Bill Ackman’s coup is complete.
After a bitter proxy battle led by Mr. Ackman over the future of Canadian Pacific Railway Ltd., a crucial piece of the brash activist investor’s plan has fallen into place, with the appointment on Friday of railway veteran Hunter Harrison as the company’s president and chief executive officer.
The months-long fight pitted Canada’s second-largest railway against Mr. Ackman, who heads Pershing Square Capital Management LP. Since last fall, CP’s board of directors stood behind Fred Green, insisting that the CP lifer was the best leader for the freight carrier. But Mr. Green, who took over as CP boss in 2006, abruptly resigned hours before CP’s annual meeting in Calgary on May 17.
Now, the worst-case scenario for CP’s old guard has unfolded. Mr. Harrison, the former Canadian National Railway Co. boss, also joined CP’s board, leaving the railway with eight directors from the Pershing Square side and seven CP incumbents.
Paul Haggis, appointed three weeks ago as CP’s new chairman, said the railway followed a thorough CEO selection process that identified Mr. Harrison’s wealth of experience and leadership.
Mr. Haggis, Mr. Ackman and five others backed by the New York-based hedge fund were elected to CP’s board in May. Only seven CP-backed board members remain, after two CP nominees resigned as directors this month, which followed the departures of six CP incumbent directors in May.
The Memphis-born Mr. Harrison’s return to work after a short semi-retirement underscores a resounding victory for Mr. Ackman, who disclosed last fall that Pershing Square had become the railway’s largest shareholder.
Mr. Harrison now faces an arduous quest to spot and wring out inefficiencies at underperforming CP. He has signed a four-year contract, agreeing to guide the Calgary-based company through a recovery process, though he said he’s open to staying an extra year if required in a transition to the next leader.
“Early on in the four years, we’ve got to get this railroad turned the right direction first,” Mr. Harrison said in an interview from his family’s Connecticut horse farm. “My second focus will be on starting to work on the succession plan and who will be next in line, and where might they be, external or internal.”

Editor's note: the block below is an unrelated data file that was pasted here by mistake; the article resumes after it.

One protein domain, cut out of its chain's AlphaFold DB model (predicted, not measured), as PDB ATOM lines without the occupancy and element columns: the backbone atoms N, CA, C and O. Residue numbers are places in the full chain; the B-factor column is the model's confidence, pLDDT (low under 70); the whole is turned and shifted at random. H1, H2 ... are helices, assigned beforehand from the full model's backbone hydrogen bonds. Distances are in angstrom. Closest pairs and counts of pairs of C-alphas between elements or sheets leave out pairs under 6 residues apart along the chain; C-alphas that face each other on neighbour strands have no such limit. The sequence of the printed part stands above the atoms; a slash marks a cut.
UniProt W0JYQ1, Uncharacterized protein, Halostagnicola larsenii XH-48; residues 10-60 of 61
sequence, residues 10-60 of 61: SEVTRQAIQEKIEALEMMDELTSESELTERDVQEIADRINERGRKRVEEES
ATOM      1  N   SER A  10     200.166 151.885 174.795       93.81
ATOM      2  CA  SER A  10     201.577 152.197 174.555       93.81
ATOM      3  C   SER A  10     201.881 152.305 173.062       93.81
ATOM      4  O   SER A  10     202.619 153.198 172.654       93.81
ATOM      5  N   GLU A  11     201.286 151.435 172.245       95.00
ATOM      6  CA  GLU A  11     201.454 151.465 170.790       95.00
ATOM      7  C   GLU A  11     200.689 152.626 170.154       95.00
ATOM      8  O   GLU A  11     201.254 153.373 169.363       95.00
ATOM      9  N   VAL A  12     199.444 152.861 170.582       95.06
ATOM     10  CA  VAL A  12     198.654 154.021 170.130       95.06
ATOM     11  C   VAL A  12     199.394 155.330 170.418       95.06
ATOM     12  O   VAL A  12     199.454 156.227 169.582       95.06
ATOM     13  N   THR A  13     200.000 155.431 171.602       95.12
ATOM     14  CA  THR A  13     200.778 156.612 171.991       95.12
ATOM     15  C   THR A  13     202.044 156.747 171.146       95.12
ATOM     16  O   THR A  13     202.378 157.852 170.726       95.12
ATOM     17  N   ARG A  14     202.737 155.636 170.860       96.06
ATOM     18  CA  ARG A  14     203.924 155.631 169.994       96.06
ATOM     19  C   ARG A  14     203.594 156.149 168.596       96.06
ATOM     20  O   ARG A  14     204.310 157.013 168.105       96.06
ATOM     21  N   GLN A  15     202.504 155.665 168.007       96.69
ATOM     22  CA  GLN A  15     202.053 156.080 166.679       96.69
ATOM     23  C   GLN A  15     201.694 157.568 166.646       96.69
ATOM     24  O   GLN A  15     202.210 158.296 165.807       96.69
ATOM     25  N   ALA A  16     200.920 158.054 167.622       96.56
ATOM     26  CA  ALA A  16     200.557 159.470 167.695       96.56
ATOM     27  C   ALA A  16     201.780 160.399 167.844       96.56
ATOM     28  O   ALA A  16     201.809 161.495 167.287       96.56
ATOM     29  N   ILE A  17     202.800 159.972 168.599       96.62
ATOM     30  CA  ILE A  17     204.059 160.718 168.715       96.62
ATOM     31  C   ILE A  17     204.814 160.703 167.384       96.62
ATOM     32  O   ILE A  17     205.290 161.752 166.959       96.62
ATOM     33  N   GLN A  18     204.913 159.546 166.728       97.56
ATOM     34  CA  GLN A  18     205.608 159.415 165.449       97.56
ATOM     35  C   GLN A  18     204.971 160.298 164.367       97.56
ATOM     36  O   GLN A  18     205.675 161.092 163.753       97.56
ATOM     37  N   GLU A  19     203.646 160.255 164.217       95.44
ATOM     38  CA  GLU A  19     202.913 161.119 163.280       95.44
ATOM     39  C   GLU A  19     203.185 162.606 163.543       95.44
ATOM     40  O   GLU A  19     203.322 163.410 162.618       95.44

Within 18 months, he expects CP will name an executive who will effectively be second-in-command, with Mr. Harrison grooming that person for the top job.
“Phase one is probably four to six months of making some pretty tactical decisions that support the longer-range strategies,” said Mr. Harrison, 67, who served as CN’s president and CEO from 2003 to 2009. “The second phase will be the implementation, the fine-tuning and attacking other opportunities.”
Acknowledging the uncertainty over CP’s future during the proxy contest, Mr. Harrison also issued an internal memo to staff Friday, saying it is a privilege to serve as the new CEO while also urging patience. “There is no magic formula,” he wrote.
Pershing Square, which holds what is now a 14.2-per-cent stake in CP, had been touting Mr. Harrison as the best candidate to replace Mr. Green. Mr. Green, former CP chairman John Cleghorn and four other railway directors agreed not to stand for re-election the day before CP’s annual meeting after early vote results showed they had insufficient shareholder support.
Relations between CN and Mr. Harrison quickly deteriorated after he emerged as the leading candidate to become CP’s CEO.
In a court filing this year, CN sought a declaration that it is reasonable and lawful for the railway to cancel Mr. Harrison’s pension benefits with a present value of $20.6-million (U.S.) and restricted share units worth $17.9-million. The Montreal-based railway alleges that Mr. Harrison ran afoul of his non-compete pact.
CN congratulated Mr. Harrison on his new appointment, but added that its legal case against its former CEO continues. “CN intends to monitor events, and, if it appears that Mr. Harrison is using confidential CN information, CN might seek injunctive relief at that time.”
In the interview, Mr. Harrison said he appreciated CN’s statement that it looks forward to fair and vigorous competition. “I was very proud to see that they had those nice kind words, and I’m also very cognizant of the sensitivity of my agreement not to release any confidential information, and I will continue to live up to that agreement,” he said. “Time heals all wounds.”
Analysts have pointed to Keith Creel, CN’s chief operating officer, as a potential candidate to join CP’s executive ranks next year, once a non-solicitation clause associated with Mr. Harrison’s CN retirement contract expires.
“I think the world of Keith Creel. He’s one of the top operating minds in North America. But look, I would imagine he’s happy with his position at CN and I don’t know if he would be available,” Mr. Harrison said.